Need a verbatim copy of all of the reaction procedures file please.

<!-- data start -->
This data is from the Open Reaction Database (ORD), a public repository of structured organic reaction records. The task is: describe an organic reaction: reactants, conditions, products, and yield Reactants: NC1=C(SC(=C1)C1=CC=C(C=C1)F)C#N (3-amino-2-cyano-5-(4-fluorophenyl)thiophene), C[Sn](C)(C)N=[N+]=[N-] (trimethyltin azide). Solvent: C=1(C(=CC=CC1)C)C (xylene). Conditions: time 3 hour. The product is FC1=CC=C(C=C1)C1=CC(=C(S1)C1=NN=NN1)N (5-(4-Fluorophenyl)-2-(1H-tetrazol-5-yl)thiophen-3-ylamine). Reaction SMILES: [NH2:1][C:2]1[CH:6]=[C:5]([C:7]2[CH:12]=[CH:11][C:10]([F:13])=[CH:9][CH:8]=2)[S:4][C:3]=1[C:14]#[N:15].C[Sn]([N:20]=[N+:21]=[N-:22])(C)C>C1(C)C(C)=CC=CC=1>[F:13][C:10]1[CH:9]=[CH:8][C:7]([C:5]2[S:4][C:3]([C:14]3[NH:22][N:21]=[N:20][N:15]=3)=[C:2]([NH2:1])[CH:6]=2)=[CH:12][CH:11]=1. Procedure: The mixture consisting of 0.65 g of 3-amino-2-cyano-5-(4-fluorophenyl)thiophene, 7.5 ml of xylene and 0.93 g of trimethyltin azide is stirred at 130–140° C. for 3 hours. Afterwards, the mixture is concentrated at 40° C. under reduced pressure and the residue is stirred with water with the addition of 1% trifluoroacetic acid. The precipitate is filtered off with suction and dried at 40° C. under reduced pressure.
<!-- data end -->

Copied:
This data is from the Open Reaction Database (ORD), a public repository of structured organic reaction records. The task is: describe an organic reaction: reactants, conditions, products, and yield Reactants: NC1=C(SC(=C1)C1=CC=C(C=C1)F)C#N (3-amino-2-cyano-5-(4-fluorophenyl)thiophene), C[Sn](C)(C)N=[N+]=[N-] (trimethyltin azide). Solvent: C=1(C(=CC=CC1)C)C (xylene). Conditions: time 3 hour. The product is FC1=CC=C(C=C1)C1=CC(=C(S1)C1=NN=NN1)N (5-(4-Fluorophenyl)-2-(1H-tetrazol-5-yl)thiophen-3-ylamine). Reaction SMILES: [NH2:1][C:2]1[CH:6]=[C:5]([C:7]2[CH:12]=[CH:11][C:10]([F:13])=[CH:9][CH:8]=2)[S:4][C:3]=1[C:14]#[N:15].C[Sn]([N:20]=[N+:21]=[N-:22])(C)C>C1(C)C(C)=CC=CC=1>[F:13][C:10]1[CH:9]=[CH:8][C:7]([C:5]2[S:4][C:3]([C:14]3[NH:22][N:21]=[N:20][N:15]=3)=[C:2]([NH2:1])[CH:6]=2)=[CH:12][CH:11]=1. Procedure: The mixture consisting of 0.65 g of 3-amino-2-cyano-5-(4-fluorophenyl)thiophene, 7.5 ml of xylene and 0.93 g of trimethyltin azide is stirred at 130–140° C. for 3 hours. Afterwards, the mixture is concentrated at 40° C. under reduced pressure and the residue is stirred with water with the addition of 1% trifluoroacetic acid. The precipitate is filtered off with suction and dried at 40° C. under reduced pressure.